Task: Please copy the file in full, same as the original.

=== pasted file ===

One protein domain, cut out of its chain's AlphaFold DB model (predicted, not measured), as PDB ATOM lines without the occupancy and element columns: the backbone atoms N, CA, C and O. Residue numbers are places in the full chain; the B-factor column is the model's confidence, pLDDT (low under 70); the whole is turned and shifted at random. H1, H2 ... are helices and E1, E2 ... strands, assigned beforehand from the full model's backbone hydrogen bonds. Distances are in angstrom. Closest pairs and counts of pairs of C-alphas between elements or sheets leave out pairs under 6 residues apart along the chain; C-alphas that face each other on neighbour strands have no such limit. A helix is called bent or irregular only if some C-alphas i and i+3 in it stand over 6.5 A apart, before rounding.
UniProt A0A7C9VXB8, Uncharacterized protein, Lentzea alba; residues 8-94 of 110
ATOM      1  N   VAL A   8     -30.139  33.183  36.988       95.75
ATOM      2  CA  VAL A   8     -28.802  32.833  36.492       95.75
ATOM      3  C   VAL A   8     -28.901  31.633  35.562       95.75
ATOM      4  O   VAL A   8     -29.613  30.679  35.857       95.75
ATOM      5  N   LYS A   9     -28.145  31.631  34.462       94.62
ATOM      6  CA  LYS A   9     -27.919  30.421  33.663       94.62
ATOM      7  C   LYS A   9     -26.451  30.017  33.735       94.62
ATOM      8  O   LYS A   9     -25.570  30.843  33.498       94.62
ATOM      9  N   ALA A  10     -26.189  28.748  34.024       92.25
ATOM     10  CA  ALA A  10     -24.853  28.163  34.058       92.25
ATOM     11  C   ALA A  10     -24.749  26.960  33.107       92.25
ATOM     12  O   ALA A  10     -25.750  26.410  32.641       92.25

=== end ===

One protein domain, cut out of its chain's AlphaFold DB model (predicted, not measured), as PDB ATOM lines without the occupancy and element columns: the backbone atoms N, CA, C and O. Residue numbers are places in the full chain; the B-factor column is the model's confidence, pLDDT (low under 70); the whole is turned and shifted at random. H1, H2 ... are helices and E1, E2 ... strands, assigned beforehand from the full model's backbone hydrogen bonds. Distances are in angstrom. Closest pairs and counts of pairs of C-alphas between elements or sheets leave out pairs under 6 residues apart along the chain; C-alphas that face each other on neighbour strands have no such limit. A helix is called bent or irregular only if some C-alphas i and i+3 in it stand over 6.5 A apart, before rounding.
UniProt A0A7C9VXB8, Uncharacterized protein, Lentzea alba; residues 8-94 of 110
ATOM      1  N   VAL A   8     -30.139  33.183  36.988       95.75
ATOM      2  CA  VAL A   8     -28.802  32.833  36.492       95.75
ATOM      3  C   VAL A   8     -28.901  31.633  35.562       95.75
ATOM      4  O   VAL A   8     -29.613  30.679  35.857       95.75
ATOM      5  N   LYS A   9     -28.145  31.631  34.462       94.62
ATOM      6  CA  LYS A   9     -27.919  30.421  33.663       94.62
ATOM      7  C   LYS A   9     -26.451  30.017  33.735       94.62
ATOM      8  O   LYS A   9     -25.570  30.843  33.498       94.62
ATOM      9  N   ALA A  10     -26.189  28.748  34.024       92.25
ATOM     10  CA  ALA A  10     -24.853  28.163  34.058       92.25
ATOM     11  C   ALA A  10     -24.749  26.960  33.107       92.25
ATOM     12  O   ALA A  10     -25.750  26.410  32.641       92.25